The objects of the present invention are fulfilled by providing a sealing arrangement for joining two elongated edges of flexible sheet material to form a hermetic barrier, the arrangement comprising an elongated mechanical fastener having opposing engagable members affixed at a predetermined distance from each of the elongated edges, wherein a second elongated edge overlaps a first elongated edge upon engagement of the mechanical fastener thereby forming second and first flaps, respectively. An inner adhesive layer is formed on the first flap and an outer adhesive layer is formed on the second flap. A peel-off strip means is formed over each of the inner and outer adhesive layers prior to formation of the hermetic barrier, whereby the mechanical fastener and the first and second flaps combine to form said barrier.
Further scope of applicability of the present invention will become apparent from the detailed description given hereinafter. However, it should be understood that the detailed description and specific examples, while indicating preferred embodiments of the invention, are given by way of illustration only, since various changes and modifications within the spirit and scope of the invention will become apparent to those skilled in the art from this detailed description.
The present invention will become more fully understood from the detailed description given hereinbelow and the accompanying drawings which are given by way of illustration only, and thus are not limitative of the present invention, and wherein:
FIG. 1 is a perspective view of a conventional containment apparatus;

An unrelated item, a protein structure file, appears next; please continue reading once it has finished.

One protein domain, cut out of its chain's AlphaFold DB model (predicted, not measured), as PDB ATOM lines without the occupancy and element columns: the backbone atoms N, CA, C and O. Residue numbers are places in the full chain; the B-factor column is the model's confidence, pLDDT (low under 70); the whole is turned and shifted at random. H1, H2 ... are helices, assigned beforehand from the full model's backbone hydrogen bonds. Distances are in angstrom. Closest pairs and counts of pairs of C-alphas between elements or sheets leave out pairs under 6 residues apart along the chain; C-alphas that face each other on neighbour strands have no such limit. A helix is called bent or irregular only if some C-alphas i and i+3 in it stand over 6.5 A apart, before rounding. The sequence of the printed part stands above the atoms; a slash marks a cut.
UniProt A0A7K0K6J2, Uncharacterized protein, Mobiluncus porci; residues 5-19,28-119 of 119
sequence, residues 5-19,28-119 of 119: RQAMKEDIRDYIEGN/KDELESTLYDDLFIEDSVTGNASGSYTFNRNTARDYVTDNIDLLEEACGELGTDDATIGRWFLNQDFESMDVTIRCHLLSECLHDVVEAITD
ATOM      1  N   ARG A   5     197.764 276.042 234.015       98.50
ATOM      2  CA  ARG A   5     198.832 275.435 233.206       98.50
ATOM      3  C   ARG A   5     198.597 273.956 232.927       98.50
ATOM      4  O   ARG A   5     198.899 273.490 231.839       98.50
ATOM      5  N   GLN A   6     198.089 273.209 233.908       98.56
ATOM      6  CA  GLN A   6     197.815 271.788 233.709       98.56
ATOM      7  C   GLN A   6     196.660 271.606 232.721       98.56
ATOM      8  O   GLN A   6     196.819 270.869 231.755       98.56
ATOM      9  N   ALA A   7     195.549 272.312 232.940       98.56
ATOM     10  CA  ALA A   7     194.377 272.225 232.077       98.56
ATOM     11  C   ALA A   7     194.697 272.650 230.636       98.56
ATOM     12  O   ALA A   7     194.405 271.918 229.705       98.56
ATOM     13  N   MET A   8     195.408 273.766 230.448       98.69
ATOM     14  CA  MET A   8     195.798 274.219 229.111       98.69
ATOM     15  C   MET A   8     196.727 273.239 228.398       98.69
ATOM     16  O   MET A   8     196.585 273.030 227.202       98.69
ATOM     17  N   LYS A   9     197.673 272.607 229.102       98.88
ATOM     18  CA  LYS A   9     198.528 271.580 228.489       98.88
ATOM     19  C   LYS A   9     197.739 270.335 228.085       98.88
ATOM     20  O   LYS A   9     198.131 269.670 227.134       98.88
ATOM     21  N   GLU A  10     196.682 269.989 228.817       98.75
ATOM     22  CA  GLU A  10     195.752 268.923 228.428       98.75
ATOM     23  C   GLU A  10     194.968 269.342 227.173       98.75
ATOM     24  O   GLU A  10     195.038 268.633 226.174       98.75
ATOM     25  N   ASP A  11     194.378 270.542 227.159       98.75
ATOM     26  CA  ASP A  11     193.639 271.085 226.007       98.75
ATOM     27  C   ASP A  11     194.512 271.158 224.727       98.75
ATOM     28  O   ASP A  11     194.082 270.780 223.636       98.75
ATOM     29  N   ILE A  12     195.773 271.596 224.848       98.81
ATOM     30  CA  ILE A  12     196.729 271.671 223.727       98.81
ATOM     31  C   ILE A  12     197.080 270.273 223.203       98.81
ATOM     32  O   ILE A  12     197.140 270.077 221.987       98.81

FIG. 2A is a top plan view of interlocking channels in a hook and pile fastener device of the present invention;
FIG. 2B is a cross-sectional view of the hook and pile fastener arrangement of FIG. 2A prior to adhesion of two containment halves;
FIG. 3 is a cross-sectional view of the sealing arrangement of the present invention having additional adhesive portions;
FIG. 4 is a perspective view of a press-together zipper used with adhesives in the sealing arrangement of the present invention;
FIG. 5A is a cross-sectional view of the sealing arrangement of FIG. 4 prior to adhesion of the two containment halves;
FIG. 5B is a cross-sectional view of the sealing arrangement of FIG. 4 subsequent to sealing the two containment halves together;
FIG. 6A and 6B are cross-sectional views of a slide zipper entering the slide head and exiting the slide tail, respectively, for use with the sealing arrangement of FIG. 4;
FIG. 7 is a perspective partially broken away view of another preferred embodiment of a slide zipper sealing arrangement of the present invention;
FIG. 8 is a cross-sectional view of a peel-off strip removal of the slide zipper sealing arrangement in FIG. 7;
FIG. 9A is a cross-sectional view of the slide zipper sealing arrangement in FIG. 7 entering the slide head;
FIG. 9B is a cross-sectional view of the slide zipper sealing arrangement in FIG. 7 exiting the slide tail; and
FIG. 10 is a cross-sectional view of a leader for a peel-off strip in the slide zipper sealing arrangement in FIG. 7.
FIG. 1 is a perspective view of the conventional containment apparatus of the device used in the present invention which is generally shown at 20. In a typical containment apparatus, a section 22 of pipe 24 is to be cut out and the pipe is to be plugged at both cut ends. The pipe 24 is oftentimes internally contaminated with radioactive material in the form of a finely divided powder which may become airborne when the pipe is cut. Therefore, such cutting operations require the use of a containment device such as that shown at 20 which is a slit bag with glove ports 30 or the like which are placed over the work area. The slit edges 28 are normally fastened together mechanically with a zipper 28 and the ends 26 of the containment are taped and clamped to the pipe to either side of the section to be cut out. The zipper provides a good mechanical joint, but is normally not considered to be an adequate seal against the release of fine particulate radioactive material following the cutting operation. This is due in part to the many cycles of flexing which the zipper is subjected to in the containment apparatus under working conditions. An acceptable seal in the past has been provided by placing wide strips of cloth-backed tape (not shown) over both the inside and the outside of the zipper. In order to overcome the deficiencies noted with respect to this type of containment application, an improved sealing arrangement is provided by the present invention.